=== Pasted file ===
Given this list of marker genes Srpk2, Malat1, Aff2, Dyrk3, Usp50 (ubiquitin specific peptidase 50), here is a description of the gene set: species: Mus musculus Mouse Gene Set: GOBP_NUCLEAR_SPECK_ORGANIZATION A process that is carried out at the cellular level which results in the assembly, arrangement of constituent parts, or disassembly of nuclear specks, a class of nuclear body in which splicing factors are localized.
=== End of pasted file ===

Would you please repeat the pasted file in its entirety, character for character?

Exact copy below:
Given this list of marker genes Srpk2, Malat1, Aff2, Dyrk3, Usp50 (ubiquitin specific peptidase 50), here is a description of the gene set: species: Mus musculus Mouse Gene Set: GOBP_NUCLEAR_SPECK_ORGANIZATION A process that is carried out at the cellular level which results in the assembly, arrangement of constituent parts, or disassembly of nuclear specks, a class of nuclear body in which splicing factors are localized.